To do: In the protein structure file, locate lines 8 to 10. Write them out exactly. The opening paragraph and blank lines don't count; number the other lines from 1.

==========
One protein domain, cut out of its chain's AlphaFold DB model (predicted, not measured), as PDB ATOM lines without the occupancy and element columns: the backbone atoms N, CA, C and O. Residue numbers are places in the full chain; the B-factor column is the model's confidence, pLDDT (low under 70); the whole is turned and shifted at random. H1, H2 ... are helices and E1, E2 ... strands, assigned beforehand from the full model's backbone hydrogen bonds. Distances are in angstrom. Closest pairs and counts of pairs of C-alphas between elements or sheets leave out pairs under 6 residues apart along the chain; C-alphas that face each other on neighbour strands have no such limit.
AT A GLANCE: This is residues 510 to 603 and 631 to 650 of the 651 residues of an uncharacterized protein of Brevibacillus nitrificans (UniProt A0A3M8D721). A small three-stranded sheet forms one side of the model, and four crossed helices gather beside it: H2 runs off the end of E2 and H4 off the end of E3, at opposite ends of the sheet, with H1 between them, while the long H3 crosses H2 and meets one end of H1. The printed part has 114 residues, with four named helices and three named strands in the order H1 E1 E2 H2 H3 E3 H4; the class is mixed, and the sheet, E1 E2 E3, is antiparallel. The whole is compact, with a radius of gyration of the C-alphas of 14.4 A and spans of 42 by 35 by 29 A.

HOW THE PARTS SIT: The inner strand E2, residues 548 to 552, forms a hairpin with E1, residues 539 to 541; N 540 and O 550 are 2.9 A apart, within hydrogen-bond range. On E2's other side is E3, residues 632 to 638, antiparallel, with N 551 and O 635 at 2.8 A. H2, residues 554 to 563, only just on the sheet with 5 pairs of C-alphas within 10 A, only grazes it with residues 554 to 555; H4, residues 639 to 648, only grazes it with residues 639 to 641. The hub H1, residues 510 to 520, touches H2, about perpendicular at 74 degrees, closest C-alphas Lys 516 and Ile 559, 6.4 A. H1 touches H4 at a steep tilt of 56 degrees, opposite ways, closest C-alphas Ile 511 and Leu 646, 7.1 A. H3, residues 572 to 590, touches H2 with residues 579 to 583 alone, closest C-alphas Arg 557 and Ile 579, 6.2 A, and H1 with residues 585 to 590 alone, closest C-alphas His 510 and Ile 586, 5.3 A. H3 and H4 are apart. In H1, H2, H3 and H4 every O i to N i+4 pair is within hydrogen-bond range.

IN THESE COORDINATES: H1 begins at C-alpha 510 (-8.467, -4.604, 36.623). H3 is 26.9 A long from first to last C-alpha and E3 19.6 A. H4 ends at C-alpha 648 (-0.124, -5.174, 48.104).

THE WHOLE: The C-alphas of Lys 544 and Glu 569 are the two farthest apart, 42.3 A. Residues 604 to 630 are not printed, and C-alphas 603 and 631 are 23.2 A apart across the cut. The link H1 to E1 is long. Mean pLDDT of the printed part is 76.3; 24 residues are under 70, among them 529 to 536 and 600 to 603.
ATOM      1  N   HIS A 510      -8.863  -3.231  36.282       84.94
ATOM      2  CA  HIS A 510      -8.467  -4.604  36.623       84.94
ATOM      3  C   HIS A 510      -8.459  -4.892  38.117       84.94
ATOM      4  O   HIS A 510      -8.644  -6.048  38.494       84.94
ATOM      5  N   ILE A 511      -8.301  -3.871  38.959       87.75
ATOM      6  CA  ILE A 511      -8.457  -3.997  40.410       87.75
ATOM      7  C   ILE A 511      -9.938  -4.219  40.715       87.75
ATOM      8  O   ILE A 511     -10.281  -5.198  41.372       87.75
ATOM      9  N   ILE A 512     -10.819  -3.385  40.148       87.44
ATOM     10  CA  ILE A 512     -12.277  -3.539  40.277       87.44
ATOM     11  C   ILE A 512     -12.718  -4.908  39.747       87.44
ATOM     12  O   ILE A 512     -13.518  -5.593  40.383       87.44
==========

ATOM      4  O   HIS A 510      -8.644  -6.048  38.494       84.94
ATOM      5  N   ILE A 511      -8.301  -3.871  38.959       87.75
ATOM      6  CA  ILE A 511      -8.457  -3.997  40.410       87.75